New Tropical Garden – Exciting times! Part 7

A Sad Story

I woke up the other morning and found my way to the kitchen to make myself a nice cup of tea. Nothing remarkable about that I hear you remarking. No, however, I put the kettle on, opened the tea bag pot and to my horror, I could see the bottom! There were no tea bags left!! I frantically searched the cupboards, even venturing into the depths of the back of the cupboard where all the forgotten things live. Among the broken shards of spaghetti, squashed stock cubes, soft with age and old honey jars now fused to the shelf, I found a solitary tea bag. A sad individual, long removed from his kin, an old pinenut his only friend.

Old Tea Bag

Sad perhaps but he was a tea bag none the less! Into the cup he went with a splash of milk, one sugar and some boiling water [sounds rather cruel now I’ve personified him]. What resulted was a cuppa nobody should ever have to experience, it was truly awful. It tasted exactly of the cupboard from whence it came. With a bouquet of curry powder, gravy thickener, brown sauce, cumin powder and a cornucopia of other flavours of which I’ve no idea what, it was an experience which I’d soon rather forget. A dark moment in my life.

To turn this sorry situation into something positive, I took the opportunity to look up tea on the internet, to see, well, what tea is. I knew it was the crushed up leaves of a plant, that the plant is grown in India, it is picked by the woman on the PG Tips box and has in reality little to do with chimps or small yorkshiremen. That was the extent of my knowledge.

Tea for two and two for tea…

To save you some time and prevent you from leaving my website, I’ll quickly explain tea to you. What we call tea is the fermented, rolled, dried and then crushed up leaves and bud of the Camellia Sinensis plant. Wow, managed to do it in a sentence, Wikipedia had to use a whole page! The plant is a relative of the Camellia Japonica we often grow in the UK for their glossy leaves and bright flowers. It is a native to China and India, however and here’s the interesting bit, it will and does grow perfectly happily in the UK. In fact there is a small plantation on the Tregothnan Estate in Cornwall! What really got me excited, not only do they grow in the UK, Tregothnan actually sell the plants for others to grow them too. Having an exotic plant to put in my tropical garden that I could also make a cup of tea from is just a dream come true!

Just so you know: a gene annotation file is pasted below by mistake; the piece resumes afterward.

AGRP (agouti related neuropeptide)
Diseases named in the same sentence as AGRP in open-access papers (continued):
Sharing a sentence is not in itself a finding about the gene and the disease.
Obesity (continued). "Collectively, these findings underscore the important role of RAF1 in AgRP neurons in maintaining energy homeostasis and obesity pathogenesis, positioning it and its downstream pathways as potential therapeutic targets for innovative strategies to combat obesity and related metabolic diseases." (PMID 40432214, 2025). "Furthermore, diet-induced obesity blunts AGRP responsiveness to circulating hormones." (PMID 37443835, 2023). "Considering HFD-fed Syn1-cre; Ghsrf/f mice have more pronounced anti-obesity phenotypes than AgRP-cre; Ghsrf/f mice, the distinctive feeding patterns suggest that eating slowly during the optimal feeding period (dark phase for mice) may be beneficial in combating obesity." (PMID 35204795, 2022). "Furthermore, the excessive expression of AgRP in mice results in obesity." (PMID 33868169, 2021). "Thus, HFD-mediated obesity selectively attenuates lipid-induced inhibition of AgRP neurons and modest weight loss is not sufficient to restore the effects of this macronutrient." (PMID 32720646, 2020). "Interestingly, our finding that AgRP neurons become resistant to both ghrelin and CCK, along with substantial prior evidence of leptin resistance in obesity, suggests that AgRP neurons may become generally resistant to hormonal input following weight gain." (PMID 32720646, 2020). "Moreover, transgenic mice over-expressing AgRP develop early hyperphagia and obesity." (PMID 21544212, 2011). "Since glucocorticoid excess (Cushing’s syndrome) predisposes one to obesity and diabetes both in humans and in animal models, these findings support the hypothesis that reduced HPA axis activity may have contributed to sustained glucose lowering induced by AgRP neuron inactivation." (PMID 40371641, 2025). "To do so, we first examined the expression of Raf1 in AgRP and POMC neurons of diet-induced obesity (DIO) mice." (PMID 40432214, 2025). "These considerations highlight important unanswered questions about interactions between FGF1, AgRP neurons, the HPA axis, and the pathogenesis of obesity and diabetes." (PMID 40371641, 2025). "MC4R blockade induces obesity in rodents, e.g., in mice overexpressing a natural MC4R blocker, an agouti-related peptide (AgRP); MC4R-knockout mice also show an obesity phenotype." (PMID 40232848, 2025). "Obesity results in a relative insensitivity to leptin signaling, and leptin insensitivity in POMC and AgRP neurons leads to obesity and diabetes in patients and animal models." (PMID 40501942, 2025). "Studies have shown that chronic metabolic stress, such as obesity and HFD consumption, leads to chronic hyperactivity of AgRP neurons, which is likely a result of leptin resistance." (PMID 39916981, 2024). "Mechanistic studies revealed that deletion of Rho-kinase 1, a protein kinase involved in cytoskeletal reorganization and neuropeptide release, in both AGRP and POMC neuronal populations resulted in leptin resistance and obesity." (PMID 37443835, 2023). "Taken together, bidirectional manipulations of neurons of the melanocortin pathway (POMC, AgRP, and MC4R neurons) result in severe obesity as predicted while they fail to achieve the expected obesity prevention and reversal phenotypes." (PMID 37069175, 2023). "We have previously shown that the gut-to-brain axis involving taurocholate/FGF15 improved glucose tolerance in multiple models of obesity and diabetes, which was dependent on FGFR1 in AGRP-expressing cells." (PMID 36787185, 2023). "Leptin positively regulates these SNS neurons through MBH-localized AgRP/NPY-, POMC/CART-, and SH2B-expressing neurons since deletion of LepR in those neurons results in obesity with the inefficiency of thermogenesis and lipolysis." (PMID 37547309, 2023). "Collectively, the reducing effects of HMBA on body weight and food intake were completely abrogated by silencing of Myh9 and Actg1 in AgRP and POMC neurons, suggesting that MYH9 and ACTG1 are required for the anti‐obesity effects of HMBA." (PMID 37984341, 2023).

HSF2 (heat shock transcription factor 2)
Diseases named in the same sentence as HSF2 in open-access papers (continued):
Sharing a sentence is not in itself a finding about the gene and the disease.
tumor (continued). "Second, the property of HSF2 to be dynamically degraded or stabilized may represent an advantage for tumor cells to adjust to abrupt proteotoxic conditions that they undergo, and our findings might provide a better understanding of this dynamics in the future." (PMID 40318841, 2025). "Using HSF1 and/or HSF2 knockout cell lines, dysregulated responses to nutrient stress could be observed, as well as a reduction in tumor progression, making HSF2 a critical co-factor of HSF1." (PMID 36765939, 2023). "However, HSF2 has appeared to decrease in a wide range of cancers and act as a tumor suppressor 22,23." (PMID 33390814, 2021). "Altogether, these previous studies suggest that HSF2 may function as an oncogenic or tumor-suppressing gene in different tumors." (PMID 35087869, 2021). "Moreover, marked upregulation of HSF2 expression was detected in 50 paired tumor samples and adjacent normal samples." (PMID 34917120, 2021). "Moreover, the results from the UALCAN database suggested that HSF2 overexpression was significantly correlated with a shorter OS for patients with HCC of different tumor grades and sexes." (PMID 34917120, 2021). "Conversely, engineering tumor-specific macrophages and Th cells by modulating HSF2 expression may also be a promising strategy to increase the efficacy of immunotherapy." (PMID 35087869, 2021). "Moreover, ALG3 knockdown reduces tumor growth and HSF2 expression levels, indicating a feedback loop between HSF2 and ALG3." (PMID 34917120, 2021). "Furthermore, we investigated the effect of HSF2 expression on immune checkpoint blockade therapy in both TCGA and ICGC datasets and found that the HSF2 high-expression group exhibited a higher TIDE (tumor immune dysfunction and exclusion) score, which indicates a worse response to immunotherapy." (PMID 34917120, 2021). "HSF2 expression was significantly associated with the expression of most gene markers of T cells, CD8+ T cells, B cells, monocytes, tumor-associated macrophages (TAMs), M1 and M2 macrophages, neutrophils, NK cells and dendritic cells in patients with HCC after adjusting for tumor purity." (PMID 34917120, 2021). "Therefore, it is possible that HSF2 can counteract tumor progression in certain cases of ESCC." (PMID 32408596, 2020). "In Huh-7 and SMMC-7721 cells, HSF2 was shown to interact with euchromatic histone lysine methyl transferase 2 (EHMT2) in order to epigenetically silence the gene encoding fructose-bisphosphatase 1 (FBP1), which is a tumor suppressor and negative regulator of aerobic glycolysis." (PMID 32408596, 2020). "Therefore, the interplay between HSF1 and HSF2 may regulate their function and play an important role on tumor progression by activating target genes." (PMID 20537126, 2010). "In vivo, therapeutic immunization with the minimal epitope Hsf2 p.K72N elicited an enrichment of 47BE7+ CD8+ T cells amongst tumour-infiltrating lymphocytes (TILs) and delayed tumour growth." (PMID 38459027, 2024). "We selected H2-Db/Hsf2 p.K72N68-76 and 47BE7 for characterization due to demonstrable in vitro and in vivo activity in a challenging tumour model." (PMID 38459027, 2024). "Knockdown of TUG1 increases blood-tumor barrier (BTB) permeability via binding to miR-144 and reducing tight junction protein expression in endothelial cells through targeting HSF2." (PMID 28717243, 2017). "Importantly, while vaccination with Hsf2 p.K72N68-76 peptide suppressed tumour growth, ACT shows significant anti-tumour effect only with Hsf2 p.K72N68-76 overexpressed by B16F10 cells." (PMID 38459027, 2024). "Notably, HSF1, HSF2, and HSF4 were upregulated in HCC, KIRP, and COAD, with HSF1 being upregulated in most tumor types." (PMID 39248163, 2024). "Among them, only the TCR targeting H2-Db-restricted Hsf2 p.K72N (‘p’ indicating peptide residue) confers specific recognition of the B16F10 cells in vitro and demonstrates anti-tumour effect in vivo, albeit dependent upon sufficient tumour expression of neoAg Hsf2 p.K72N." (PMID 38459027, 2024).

I had to get one! When I went to the site, Tregothnan were selling the plants for a not overly cheap price of £14.95 each. They also sold three together for £35. I thought I might as well go for the three to give me some backup if I managed to kill one of them. If I manage to kill all three, well then that’s my stupid fault. As I put in my details to buy them, I discovered there would be a £5 postage charge, however, if I spent over £40, postage would be free. So I needed to find something for £5 and get it effectively for free. I plumped for two baby Trachycarpus fortunei or Chinese windmill palms as they’re known for a total of £42.90.

A few days later, they arrived and here they are. Three tea plants, ready and waiting to be put out in the garden in the spring.

Camellia Sinensis

Just need to find out how to make tea from them!

About James

I am a keen forager, gardener, cook and metal detectorist. I enjoy growing my own veg, using my smoker, foraging for all manner of flora and fungi and just love getting out in the wild.
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